• Bitcoin holders globally shared support for the country on Tuesday by advocating for users to buy $30 of bitcoin, to match the $30 given to Salvadorans
  • But the positive movement faced opposite results as bitcoin fell 10.3% on the day to about $47,000 as of 12:30 pm ET, after hefty liquidations of about 2.87 billion in cryptocurrency occurred in the past four hours

Tuesday marks the official beginning of El Salvador adopting bitcoin as its national legal tender alongside the US dollar. Now, Salvadorans can use bitcoin to pay taxes, rent and lunch at McDonalds while also receiving a paycheck in the cryptocurrency. 

The 40-year-old President of El Salvador Nayib Bukele shared on Tuesday that the country was off to a bumpy start with the roll out of bitcoin across the country as Chivo, the official wallet of the government for bitcoin and dollar purchases, faced technical difficulties. 

Bukele said he plans to spend more than $225 million for the country’s adoption of bitcoin and is giving $30 worth of bitcoin to individuals who download and use Chivo. With that, the government-owned wallet went offline temporarily as the capacity of the servers was being increased from its current levels, indicating that many citizens were trying to onboard.

Separately, the El Salvador government bought 400 bitcoins on Monday and an additional 150 bitcoins on Tuesday as the cryptocurrency market dipped, bringing its total holding to 550 bitcoins at the time of publication. 

As with all innovation, the process of implementing bitcoin will have a learning curve and can take more than a day or even a month to roll out, Bukele tweeted in Spanish. “But we must break the paradigms of the past. El Salvador has the right to advance towards the first world,” he added. 

Bitcoin holders globally shared support for the country on Tuesday by advocating for users to buy $30 of bitcoin, to match the $30 given to Salvadorans. But the positive movement faced opposite results as bitcoin fell 10.3% on the day to about $47,000 as of 12:30 pm ET, after hefty liquidations of about 2.87 billion in cryptocurrency occurred in the past four hours.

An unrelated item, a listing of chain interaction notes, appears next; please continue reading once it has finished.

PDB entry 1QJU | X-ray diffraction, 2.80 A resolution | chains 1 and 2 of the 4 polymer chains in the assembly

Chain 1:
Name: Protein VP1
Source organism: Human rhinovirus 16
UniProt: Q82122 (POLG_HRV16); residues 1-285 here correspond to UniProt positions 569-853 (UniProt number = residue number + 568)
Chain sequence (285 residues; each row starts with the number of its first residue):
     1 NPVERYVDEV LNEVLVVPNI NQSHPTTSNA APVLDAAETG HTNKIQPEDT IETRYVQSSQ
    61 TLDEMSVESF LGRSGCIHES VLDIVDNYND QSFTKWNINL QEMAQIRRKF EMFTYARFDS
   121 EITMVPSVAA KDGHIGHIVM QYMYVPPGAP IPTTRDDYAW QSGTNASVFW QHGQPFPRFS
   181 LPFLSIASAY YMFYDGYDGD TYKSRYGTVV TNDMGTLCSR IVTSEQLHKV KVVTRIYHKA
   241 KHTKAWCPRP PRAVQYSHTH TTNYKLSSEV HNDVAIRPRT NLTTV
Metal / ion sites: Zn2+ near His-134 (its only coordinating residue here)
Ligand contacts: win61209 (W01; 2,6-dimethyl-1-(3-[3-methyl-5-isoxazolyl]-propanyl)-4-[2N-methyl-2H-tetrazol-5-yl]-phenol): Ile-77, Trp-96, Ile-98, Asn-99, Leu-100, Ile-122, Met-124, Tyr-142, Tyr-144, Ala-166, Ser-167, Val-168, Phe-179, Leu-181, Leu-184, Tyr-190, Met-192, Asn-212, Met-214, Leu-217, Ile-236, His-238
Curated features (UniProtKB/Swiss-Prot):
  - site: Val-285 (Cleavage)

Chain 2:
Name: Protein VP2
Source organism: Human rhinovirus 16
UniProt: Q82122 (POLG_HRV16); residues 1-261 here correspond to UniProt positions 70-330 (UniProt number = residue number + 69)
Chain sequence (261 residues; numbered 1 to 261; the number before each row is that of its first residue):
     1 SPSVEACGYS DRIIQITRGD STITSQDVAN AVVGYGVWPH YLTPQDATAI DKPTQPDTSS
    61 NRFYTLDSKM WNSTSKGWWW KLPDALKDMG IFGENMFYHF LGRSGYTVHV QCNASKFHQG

Crypto proposals in Panama 

While El Salvador makes its adoption of bitcoin official, other Latin American countries like Panama are also making moves to accept cryptocurrencies, too. 

A Panamanian Congressman Gabrial Silva tweeted Monday that he was presenting “The Crypto Law” to make Panama “compatible with blockchain, crypto assets, and the internet.” The law has the potential to create jobs, attract investment and bring transparency, he added. The proposed law would promote the use of blockchain in public administration to make processes more transparent and efficient, it said. 

In the past politicians from Brazil, Paraguay, Argentina and Mexico and other countries have expressed interest and support for the cryptocurrency, Blockworks previously reported.

While the Panama-based proposal is a step toward crypto adoption for the country, it is not the same as El Salvador’s implementation of bitcoin as legal currency. The proposed crypto bill does not aim to require bitcoin adoption across the nation in businesses like El Salvador, but calls for the allowance of cryptocurrencies to be accepted for taxes, fees and other payments in Panama. Additionally, the law aims to provide legal, regulatory and fiscal certainty to the use of crypto assets, but the use of cryptocurrencies would be optional, not mandatory, it said. 

In July, JPMorgan put out a report stating that El Salvador’s approval of bitcoin as a legal tender could create issues for the Central American nation’s economy and the digital asset. According to the document, JPMorgan cited illiquidity, high volatility, and U.S. dollar conversion as obstacles for bitcoin as a medium of exchange and questioned the illiquidities tied to bitcoin.

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  • Jacquelyn Melinek is a Houston-based reporter covering digital asset funds and markets. She previously reported on energy markets for S&P Global Platts and Bloomberg News and is published in over 65 news outlets. She graduated from the University of North Carolina at Chapel Hill with a degree in Media and Journalism.